L.A. Schools Chief, Union Head Agree and Disagree
The Los Angeles schools superintendent and the president of the local teachers’ union had a rare one-on-one public debate Friday and surprised their audience by politely agreeing on as many education issues as divides them in the current tense atmosphere of a threatened strike.
Supt. Leonard Britton and United Teachers-Los Angeles chief Wayne Johnson laid out their differences on how much the school district can afford for a teachers’ pay raise. They also sharply disagreed on the union’s bargaining tactic, announced on Thursday, to not file mid-term grades with district offices next month.
But both conceded that the other wants to improve education in Los Angeles and wants to avoid a strike. They presented similar philosophies in support of bilingual education and giving more autonomy to individual schools and against federal suggestions that students be allowed to attend any school they want in a district.
Such comity apparently befuddled audience members who knew that the teachers’ union has asked for Britton’s removal from office.
“I think you have more in common than divides you,” said David Abel, who was co-moderator of the forum attended by 50 people and held at the mid-Wilshire headquarters of the Jewish Federation Council of Greater Los Angeles. The federation sponsored the event with the local chapter of the American Jewish Committee.
In remarks to reporters later, Johnson said he did not think the differences between the union and the district are great enough to trigger a strike “unless the district is on a suicide mission.”
“It works both ways,” Britton countered. “I wake up every morning thinking there must be an approach to head this thing off.”
Salary Key Issue
The most troublesome issue is pay. The district is offering its 32,000 teachers a raise of 20% over three years. The union wants 21% over two years. The dispute is expected to go to formal fact-finding within a few weeks, the last step before teachers legally can strike.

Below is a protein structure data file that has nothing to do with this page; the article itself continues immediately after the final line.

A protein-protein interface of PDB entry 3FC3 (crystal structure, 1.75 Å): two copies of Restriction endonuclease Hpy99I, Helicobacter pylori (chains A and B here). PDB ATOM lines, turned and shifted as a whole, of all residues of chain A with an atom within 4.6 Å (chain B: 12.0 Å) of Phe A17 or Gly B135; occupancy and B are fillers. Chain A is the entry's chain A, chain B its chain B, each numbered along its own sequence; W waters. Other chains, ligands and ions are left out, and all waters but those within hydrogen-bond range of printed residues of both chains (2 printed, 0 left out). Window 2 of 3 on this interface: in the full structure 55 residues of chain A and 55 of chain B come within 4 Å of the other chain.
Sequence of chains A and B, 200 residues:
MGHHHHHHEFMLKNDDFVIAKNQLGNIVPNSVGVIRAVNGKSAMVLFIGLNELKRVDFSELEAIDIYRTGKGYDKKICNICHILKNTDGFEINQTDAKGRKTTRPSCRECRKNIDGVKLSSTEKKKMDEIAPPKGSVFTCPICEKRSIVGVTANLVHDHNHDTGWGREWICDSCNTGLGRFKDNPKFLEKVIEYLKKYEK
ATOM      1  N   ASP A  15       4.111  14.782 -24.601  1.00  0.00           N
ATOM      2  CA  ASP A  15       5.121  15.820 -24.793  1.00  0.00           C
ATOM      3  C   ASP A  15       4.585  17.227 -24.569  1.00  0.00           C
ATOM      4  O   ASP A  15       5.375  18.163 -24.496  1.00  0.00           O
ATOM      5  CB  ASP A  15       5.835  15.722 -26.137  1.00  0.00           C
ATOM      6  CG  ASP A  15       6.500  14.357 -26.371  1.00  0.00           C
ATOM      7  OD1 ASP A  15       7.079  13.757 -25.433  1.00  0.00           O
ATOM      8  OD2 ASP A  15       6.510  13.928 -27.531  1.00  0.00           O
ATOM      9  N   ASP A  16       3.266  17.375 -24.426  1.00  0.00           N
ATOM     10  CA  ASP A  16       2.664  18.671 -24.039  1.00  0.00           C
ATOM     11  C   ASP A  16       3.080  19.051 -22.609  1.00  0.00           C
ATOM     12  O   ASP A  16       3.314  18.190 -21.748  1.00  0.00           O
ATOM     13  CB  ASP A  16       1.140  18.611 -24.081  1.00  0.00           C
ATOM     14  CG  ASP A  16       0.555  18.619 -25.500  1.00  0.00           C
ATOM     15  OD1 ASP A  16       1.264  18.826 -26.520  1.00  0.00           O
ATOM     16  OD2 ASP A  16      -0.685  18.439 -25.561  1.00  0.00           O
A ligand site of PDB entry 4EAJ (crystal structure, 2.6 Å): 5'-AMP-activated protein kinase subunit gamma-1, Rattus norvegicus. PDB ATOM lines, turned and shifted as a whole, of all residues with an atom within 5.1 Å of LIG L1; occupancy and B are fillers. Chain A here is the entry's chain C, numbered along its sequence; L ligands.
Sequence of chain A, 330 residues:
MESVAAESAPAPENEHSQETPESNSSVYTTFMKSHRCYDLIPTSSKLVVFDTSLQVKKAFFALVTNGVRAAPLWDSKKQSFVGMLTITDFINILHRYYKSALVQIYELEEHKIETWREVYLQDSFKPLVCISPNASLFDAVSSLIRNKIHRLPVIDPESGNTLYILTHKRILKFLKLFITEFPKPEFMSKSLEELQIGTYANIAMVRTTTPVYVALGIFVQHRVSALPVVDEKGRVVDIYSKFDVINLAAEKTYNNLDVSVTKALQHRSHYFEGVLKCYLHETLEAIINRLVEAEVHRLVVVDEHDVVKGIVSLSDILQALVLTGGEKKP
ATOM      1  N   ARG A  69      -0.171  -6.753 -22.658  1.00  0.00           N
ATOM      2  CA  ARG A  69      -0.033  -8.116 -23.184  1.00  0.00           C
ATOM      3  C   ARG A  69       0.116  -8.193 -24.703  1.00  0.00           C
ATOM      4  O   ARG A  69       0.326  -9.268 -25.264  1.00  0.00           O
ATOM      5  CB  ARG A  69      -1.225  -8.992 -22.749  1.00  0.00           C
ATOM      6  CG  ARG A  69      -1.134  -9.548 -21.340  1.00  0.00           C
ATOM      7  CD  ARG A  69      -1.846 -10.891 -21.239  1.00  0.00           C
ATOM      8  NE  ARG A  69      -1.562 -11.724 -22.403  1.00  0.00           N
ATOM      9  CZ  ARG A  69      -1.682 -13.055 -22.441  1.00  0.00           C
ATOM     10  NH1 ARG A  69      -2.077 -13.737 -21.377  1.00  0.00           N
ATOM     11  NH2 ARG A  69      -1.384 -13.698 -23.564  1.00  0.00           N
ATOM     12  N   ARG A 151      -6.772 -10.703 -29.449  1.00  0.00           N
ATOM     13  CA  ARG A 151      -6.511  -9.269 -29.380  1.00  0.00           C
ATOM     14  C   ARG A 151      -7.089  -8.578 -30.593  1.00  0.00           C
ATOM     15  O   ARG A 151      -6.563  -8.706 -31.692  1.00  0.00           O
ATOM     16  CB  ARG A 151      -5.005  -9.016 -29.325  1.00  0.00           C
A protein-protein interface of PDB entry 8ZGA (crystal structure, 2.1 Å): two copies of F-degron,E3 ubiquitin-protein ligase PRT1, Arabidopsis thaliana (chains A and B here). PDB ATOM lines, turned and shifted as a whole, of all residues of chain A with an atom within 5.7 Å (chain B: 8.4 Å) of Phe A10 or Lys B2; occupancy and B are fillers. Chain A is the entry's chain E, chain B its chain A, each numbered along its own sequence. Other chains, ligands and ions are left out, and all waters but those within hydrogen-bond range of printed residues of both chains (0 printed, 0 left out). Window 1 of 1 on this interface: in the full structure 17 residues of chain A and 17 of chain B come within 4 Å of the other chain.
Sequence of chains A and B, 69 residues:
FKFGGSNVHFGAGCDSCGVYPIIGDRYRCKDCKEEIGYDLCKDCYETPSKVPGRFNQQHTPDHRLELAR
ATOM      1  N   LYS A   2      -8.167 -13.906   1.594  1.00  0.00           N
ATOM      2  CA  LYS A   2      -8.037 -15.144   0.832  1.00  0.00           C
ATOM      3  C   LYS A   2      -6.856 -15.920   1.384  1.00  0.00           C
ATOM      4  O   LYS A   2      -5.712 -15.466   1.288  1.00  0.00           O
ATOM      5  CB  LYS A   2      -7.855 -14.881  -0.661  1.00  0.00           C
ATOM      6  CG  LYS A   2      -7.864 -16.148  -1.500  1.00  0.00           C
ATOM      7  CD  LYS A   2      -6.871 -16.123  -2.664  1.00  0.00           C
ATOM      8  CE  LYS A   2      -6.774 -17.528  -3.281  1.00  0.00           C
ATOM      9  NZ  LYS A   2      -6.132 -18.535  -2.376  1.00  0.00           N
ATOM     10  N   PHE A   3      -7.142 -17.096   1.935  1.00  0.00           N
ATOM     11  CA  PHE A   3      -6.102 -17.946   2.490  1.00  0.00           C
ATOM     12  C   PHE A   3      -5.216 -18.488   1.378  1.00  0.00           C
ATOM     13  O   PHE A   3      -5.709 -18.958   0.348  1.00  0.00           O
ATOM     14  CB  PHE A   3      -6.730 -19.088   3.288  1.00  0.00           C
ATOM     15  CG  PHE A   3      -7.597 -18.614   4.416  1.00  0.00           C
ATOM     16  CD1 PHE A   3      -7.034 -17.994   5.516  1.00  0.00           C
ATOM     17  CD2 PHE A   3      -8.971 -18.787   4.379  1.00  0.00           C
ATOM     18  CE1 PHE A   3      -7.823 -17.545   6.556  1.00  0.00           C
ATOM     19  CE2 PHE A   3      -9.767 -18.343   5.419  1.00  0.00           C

The plan to give students unofficial report cards on April 7 would not hurt the youngsters and would be a good way, short of a strike, to keep pressure on the school board, Johnson said. He insisted that students would not be hurt.
Britton, however, disagreed. He said that guidance counselors need to have official records of those grades to help youngsters choose future courses and get remedial aid. He called the union’s tactic “incomprehensible” and denied Johnson’s contention that a similar withholding of grades last semester led the district to better its pay offer. More money from the state lottery allowed that, Britton said.
District officials insist that they will dock teachers as much as several hours pay a month if they withhold the grades. But if entire paychecks are withheld, the union plans to strike May 1, more than a month earlier than envisioned under a scenario of failed negotiations.
Johnson repeated his oft-stated theme that the district is top-heavy with management and that the bureaucracy should be cut to help fund teachers’ salary hikes. Britton said that cuts will be made in administration but that the UTLA does not pay enough attention to the costs of utilities, clerks, security, transportation and maintenance. A boost in state funds would be the best solution, according to the superintendent.
The two discussed plans to decentralize power in the enormous district and allow individual schools to make decisions. Britton, who introduced such school-based management in his previous job as head of Dade County, Fla., schools, conceded that he and the union had agreed on such a plan for Los Angeles but that the school board objected to the specific rules for voting at the school level. The board feared that teachers would have too much control, Johnson said. The matter is now being renegotiated.